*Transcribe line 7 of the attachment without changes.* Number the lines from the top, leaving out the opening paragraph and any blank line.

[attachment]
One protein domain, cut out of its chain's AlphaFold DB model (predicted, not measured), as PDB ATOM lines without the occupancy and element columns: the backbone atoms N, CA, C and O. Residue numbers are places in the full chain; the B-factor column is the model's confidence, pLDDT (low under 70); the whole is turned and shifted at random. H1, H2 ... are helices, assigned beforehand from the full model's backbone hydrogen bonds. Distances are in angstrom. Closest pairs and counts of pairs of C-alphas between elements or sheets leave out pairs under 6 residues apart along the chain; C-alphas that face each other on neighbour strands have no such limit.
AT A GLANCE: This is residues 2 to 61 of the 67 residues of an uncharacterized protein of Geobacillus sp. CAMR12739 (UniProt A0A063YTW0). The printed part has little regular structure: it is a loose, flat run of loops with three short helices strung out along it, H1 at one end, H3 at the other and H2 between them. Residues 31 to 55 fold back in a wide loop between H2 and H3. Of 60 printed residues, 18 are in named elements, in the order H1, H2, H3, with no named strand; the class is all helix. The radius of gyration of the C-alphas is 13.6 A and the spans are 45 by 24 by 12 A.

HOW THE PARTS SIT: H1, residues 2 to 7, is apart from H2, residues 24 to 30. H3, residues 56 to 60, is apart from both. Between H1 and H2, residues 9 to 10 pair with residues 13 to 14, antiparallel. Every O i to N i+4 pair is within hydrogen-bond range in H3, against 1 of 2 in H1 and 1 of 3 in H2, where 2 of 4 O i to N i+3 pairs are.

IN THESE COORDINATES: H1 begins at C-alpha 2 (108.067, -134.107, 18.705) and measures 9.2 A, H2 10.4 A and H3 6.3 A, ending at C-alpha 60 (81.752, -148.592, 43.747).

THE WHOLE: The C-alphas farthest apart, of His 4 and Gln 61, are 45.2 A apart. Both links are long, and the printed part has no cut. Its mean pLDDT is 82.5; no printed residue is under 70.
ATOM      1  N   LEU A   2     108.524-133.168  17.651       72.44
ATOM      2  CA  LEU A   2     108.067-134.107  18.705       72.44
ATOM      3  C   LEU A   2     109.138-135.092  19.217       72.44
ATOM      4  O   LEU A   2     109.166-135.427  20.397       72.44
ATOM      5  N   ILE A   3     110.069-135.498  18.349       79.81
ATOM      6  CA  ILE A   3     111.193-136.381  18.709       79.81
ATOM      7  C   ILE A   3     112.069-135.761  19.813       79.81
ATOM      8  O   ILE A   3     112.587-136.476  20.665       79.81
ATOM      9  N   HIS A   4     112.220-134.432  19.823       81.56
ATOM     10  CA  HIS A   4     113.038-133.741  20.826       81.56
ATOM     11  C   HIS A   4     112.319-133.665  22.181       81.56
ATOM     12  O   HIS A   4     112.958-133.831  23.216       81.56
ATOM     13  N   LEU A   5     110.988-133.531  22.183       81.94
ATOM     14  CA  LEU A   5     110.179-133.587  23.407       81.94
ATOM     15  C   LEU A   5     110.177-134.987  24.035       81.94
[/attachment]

ATOM      3  C   LEU A   2     109.138-135.092  19.217       72.44